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DESCRIPTIONPeritoneal carcinomatosis from non-ovarian malignancies has long been regarded as a terminal disease with limited survival. In an attempt to prolong survival, aggressive locoregional therapy, such as combining cytoreductive surgery with perioperative intraperitoneal chemotherapy, has been used.
Pseudomyxoma peritonei is a clinicopathologic entity characterized by the production of mucinous ascites and mostly originates from epithelial neoplasms of the appendix. As the tumor grows, the narrow lumen of the appendix becomes obstructed and subsequently leads to appendiceal perforation. The neoplastic cells progressively colonize the peritoneal cavity and copious mucin production builds up in the peritoneal cavity. Appendix tumors causing pseudomyxoma peritonei range from a benign pathologic appearance (disseminated peritoneal adenomucinosis), to malignant pathologic findings (peritoneal mucinous carcinomatosis), with some intermediate pathologic grades. Clinically, this syndrome ranges from early pseudomyxoma peritonei fortuitously discovered on imaging or during a laparotomy performed for another reason, to advanced cases with a distended abdomen, bowel obstruction, and starvation. The conventional treatment of pseudomyxoma peritonei is surgical debulking repeated as necessary to alleviate pressure effects. However, repeated debulking surgeries become ever more difficult due to progressively thickened intra-abdominal adhesions, and this treatment is palliative, leaving visible or occult disease in the peritoneal cavity.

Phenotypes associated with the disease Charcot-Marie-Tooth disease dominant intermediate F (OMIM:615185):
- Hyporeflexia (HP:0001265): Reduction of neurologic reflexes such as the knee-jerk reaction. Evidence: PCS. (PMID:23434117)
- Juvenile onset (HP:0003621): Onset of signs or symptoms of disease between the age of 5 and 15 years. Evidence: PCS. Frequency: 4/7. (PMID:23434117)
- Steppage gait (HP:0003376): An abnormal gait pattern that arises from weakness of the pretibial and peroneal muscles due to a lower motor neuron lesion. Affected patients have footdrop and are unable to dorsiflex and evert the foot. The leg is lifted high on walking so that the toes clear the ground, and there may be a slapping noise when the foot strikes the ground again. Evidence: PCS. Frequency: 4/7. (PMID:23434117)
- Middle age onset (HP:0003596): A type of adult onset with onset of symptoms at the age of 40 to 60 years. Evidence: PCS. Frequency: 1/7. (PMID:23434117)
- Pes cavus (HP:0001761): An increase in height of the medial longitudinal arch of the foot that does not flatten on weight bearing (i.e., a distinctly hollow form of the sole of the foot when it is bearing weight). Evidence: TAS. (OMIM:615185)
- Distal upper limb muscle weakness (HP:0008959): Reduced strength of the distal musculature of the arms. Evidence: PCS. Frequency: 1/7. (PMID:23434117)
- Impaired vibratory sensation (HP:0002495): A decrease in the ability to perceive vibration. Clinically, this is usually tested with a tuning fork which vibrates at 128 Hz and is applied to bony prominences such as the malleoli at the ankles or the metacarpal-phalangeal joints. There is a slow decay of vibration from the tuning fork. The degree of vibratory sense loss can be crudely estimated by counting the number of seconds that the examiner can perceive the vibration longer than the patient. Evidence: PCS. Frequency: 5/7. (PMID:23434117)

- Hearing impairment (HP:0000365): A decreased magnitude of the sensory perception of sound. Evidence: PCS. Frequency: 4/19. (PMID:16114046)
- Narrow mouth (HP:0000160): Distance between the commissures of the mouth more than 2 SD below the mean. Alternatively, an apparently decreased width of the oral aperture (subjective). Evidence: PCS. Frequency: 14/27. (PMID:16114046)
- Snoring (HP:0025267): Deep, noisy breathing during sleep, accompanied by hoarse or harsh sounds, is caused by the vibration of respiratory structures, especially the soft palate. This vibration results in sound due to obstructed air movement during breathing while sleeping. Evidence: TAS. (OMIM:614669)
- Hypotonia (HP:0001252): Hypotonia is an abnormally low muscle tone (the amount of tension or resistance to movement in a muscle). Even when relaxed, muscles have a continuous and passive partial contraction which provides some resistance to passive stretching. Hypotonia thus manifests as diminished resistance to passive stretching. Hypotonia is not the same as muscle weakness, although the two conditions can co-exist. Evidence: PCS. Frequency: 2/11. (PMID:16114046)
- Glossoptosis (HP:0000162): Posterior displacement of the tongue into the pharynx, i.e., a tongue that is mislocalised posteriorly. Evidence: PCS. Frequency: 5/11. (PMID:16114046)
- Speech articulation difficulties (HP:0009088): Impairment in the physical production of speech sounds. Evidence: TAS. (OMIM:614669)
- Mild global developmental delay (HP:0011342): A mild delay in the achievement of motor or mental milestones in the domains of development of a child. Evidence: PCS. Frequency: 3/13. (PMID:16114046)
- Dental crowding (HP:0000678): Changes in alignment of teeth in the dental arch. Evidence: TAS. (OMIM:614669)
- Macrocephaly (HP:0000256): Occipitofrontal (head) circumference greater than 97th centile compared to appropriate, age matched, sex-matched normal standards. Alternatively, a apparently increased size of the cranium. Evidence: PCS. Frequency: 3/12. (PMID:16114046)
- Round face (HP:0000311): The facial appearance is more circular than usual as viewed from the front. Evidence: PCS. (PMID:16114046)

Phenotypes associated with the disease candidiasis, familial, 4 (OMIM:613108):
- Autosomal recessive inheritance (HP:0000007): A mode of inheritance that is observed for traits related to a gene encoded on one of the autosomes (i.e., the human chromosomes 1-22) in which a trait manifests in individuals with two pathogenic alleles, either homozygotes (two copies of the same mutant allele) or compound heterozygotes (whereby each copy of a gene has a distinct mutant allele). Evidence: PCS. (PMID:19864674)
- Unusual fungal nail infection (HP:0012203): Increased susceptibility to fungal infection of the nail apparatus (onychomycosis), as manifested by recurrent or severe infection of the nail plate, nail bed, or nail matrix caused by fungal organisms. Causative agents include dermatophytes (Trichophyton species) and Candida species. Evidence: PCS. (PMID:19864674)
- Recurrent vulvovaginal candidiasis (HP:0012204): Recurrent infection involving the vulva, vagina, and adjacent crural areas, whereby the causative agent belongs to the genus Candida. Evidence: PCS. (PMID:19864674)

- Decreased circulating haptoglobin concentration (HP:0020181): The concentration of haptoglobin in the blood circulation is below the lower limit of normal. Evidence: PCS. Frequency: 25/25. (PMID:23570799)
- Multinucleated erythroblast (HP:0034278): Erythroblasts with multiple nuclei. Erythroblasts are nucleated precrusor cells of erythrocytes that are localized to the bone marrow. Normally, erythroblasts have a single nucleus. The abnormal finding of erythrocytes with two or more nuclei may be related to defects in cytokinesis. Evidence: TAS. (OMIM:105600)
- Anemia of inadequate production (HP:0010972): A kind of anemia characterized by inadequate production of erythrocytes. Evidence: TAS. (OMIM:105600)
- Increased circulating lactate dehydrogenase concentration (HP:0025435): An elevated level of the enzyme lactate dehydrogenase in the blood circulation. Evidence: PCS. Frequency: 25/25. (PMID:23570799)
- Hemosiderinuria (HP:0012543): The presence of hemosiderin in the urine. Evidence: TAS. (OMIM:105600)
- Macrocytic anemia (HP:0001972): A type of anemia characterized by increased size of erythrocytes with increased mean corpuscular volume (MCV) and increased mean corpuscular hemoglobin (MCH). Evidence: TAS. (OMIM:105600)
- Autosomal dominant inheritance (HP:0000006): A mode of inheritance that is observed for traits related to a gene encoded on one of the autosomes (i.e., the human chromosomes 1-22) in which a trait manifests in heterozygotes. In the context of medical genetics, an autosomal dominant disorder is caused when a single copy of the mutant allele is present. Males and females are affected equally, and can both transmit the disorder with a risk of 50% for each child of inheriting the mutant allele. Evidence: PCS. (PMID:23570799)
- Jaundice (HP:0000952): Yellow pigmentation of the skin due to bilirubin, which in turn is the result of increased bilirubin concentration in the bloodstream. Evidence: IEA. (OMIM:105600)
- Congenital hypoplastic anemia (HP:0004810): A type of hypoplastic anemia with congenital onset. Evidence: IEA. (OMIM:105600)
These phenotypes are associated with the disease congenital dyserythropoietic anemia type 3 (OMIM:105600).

Peritoneal dissemination develops in approximately 10–15% of patients with colon cancer, and despite the use of increasingly effective regimens of chemotherapy and biologic agents in the treatment of advanced disease, peritoneal metastases are associated with a median survival of 6 to 7 months.
Malignant mesothelioma is a relatively uncommon malignancy that may arise from the mesothelial cells lining the pleura, peritoneum, pericardium, and tunica vaginalis testis. In the U.S., 200-400 new cases of diffuse malignant peritoneal mesothelioma (DMPM) are registered every year, accounting for 10-30% of all-type mesothelioma. DMPM has traditionally been considered as a rapidly lethal malignancy with limited and ineffective therapeutic options. The disease is usually diagnosed at an advanced stage and is characterized by multiple variably sized nodules throughout the abdominal cavity. As the disease progresses, the nodules become confluent to form plaques, masses, or uniformly cover peritoneal surfaces. In most patients, death eventually occurs as a result of locoregional progression within the abdominal cavity. In historical case series, treatment by palliative surgery, systemic/intraperitoneal chemotherapy, and abdominal irradiation results in a median survival of approximately 12 months.
Surgical cytoreduction in conjunction with hyperthermic intraperitoneal chemotherapy has been proposed for these patients. The cytoreduction is designed to remove visible tumor deposits, and the intraperitoneal chemotherapy is designed to address remaining microscopic disease. By delivering chemotherapy intraperitoneally, drug exposure to the peritoneal surface is increased some 20-fold compared to systemic exposure. In addition, prior animal and in vitro studies have suggested that the cytotoxicity of mitomycin C is enhanced at temperatures greater than 39 degrees Celsius.